Secretary-General Ban Ki-moon voiced his sorrow on Friday: “I want to express my deepest sympathies and heartfelt condolences to the Japanese people and Government, and most especially to those who lost family and friends in the earthquake and subsequent tsunami…” Mr. Ban said the UN would do all it could to mobilize humanitarian assistance and disaster risk reduction teams as soon as possible.
A United Nations disaster team arrived in Japan two days ago, and local officials have asked the world body to dispatch a team of nuclear safety experts as emergency operations continue in the wake of Friday’s catastrophic earthquake and tsunami. The United Nations has also called an emergency meeting to discuss possible solutions to Japan’s deepening nuclear crisis.
According to the UN, a seven-member UN Disaster Assessment and Coordination (UNDAC) team will set up an on-site operations center to help Japanese authorities disseminate accurate and timely information on the disaster and the emergency efforts. The team of specialists will travel to affected areas in the days ahead to assess the humanitarian needs, according to the UN Office for the Coordination of Humanitarian Affairs (OCHA). They will also assist the Japanese Government in providing advice on incoming international relief goods and services.
Even though Boston is close to 7,000 miles away from Japan, there are ways for YOU to help the victims of the earthquake and tsunami. Please consider making a donation through UNICEF, The World Food Programme, or The UN Foundation. Every contribution can help make a difference. Consider donating today and please stay tuned for additional ways to get involved as the relief efforts develop!
While it may not have maintained dominant coverage on the 24-hour news networks, the United Nations’ relief efforts in Haiti remain in full force.
Just over six months after the 7.0 earthquake that rocked the Caribbean nation in January 2010, destroying the country’s infrastructure and killing an estimated 230,000 people, the United Nations Children’s Fund (UNICEF) announced July 27 that the UN is hoping to reach an additional 500,000 children in the ravaged nation in a second round of emergency immunization.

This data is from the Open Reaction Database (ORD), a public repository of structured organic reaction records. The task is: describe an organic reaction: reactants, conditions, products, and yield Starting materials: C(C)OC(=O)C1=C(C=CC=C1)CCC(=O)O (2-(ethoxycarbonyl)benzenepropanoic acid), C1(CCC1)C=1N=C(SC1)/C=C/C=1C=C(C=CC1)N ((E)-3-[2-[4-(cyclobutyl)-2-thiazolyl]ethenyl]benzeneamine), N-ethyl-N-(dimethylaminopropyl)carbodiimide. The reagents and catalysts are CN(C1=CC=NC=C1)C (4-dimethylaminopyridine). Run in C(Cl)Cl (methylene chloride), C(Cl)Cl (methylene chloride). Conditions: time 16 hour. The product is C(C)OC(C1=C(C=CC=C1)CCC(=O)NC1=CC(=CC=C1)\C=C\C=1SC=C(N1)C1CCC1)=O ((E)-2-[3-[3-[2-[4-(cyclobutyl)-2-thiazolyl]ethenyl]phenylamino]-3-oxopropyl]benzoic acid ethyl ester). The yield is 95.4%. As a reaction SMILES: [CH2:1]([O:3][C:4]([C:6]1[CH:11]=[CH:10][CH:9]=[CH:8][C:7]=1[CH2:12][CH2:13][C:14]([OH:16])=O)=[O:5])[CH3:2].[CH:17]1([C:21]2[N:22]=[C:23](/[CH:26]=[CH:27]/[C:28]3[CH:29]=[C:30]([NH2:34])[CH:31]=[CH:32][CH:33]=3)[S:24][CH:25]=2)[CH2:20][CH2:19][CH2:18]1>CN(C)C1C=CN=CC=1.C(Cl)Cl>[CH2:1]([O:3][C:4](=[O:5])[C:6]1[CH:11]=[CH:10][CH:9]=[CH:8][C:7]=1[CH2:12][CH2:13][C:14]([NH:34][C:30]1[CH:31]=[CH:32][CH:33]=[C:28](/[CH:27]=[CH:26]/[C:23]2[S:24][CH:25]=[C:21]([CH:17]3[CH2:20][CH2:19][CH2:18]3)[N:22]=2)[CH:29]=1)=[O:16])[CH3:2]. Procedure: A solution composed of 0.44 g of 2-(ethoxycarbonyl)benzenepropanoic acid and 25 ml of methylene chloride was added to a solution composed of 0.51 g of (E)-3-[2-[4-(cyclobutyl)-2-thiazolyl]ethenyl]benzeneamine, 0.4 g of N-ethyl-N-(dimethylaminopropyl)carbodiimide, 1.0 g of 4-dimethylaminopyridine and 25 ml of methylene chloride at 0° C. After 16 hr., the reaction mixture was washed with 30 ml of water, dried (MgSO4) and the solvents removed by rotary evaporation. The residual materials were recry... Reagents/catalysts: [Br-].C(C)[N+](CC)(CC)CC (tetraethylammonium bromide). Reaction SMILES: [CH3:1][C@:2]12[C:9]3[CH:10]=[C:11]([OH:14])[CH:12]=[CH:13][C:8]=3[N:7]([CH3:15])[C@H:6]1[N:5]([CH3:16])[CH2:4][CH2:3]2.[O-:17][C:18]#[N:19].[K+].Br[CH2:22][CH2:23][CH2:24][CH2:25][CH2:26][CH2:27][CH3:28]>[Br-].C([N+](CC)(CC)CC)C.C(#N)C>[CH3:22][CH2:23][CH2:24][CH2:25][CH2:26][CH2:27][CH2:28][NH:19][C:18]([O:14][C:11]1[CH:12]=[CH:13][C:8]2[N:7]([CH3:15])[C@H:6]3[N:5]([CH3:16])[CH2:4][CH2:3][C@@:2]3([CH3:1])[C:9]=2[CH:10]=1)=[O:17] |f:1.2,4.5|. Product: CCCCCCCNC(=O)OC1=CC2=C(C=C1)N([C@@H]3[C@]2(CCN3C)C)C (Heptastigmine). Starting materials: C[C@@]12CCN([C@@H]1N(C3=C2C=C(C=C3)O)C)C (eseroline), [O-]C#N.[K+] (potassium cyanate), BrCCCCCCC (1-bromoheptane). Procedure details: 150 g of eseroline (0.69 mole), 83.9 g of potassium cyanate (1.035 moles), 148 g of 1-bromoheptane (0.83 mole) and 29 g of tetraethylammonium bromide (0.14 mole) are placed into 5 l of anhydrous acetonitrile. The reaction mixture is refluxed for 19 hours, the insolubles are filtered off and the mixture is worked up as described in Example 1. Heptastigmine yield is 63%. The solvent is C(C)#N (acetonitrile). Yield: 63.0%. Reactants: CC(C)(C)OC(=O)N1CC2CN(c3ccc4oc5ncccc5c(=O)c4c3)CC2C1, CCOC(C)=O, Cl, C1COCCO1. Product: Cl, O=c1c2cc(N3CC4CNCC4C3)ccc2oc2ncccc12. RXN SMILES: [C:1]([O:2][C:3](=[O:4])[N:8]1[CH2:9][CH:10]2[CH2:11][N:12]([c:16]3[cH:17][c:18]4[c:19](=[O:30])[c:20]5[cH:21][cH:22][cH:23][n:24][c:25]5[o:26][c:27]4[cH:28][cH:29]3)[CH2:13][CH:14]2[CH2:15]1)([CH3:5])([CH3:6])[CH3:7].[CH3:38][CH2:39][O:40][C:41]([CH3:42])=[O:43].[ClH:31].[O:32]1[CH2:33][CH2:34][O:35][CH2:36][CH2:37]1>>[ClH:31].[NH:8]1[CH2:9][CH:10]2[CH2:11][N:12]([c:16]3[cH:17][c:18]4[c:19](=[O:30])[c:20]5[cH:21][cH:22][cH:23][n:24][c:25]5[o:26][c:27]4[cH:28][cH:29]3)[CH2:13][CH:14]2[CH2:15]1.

Among the illnesses being vaccinated against are diphtheria, tetanus, whooping cough, measles, rubella, and polio. Haiti is considered by UNICEF as one of the nations where children are at the highest risk for contracting of these dangerous diseases.
In addition to providing health care, UNICEF and its partner organizations are providing water to 1.2 million people and food to an estimated 550,000 children and women.
The United Nations Office for Project Services (UNOPS) also recently announced on July 22 that they have assessed more than double their initial target of 100,000 buildings in Haiti for structural damage. With the help of the World Bank and the Global Facility for Disaster Reduction and Recovery, the United Nations have been working closely with the Haitian government in the recovery and rebuilding process.
These announcements come on the heels of international football superstar and UNICEF Goodwill Ambassador Lionel Messi’s visit to Haiti, during which the reigning FIFA World Player of the Year visited a homeless camp and attended UNICEF meetings. In addition, the Barcelona player met with troops from his native Argentina serving the UN Stabilization Mission in Haiti (MINUSTAH).
Additionally, the United Nations Educational, Scientific, and Cultural Organization (UNESCO), recently launched “A Book for a Child in Haiti,” collecting French-language books in an effort to jumpstart the educational system for “internally displaced persons (IDPs)” in Haiti. The program is also working to forge relationships between Haitian and French schoolchildren.
However, in spite of all the efforts, there is still much work to be done. Over 800,000 Haitians are living in tents with no access to clean water or sanitary conditions. Almost 500,000 buildings have been deemed unlivable and still need to be removed, and education and health facilities have yet to sufficiently recover from the disaster. UNICEF reports that over 1,200,000 children are being exposed to exploitation and abuse amidst the disorder and turmoil.
The UN’s World Food Program (WFP) is spearheading the expansive relief effort, providing food, agricultural support, and both short- and long-term solutions to the island nation. This work is even more critical with hurricane season fast approaching and threatening the already fragile Haitian infrastructure.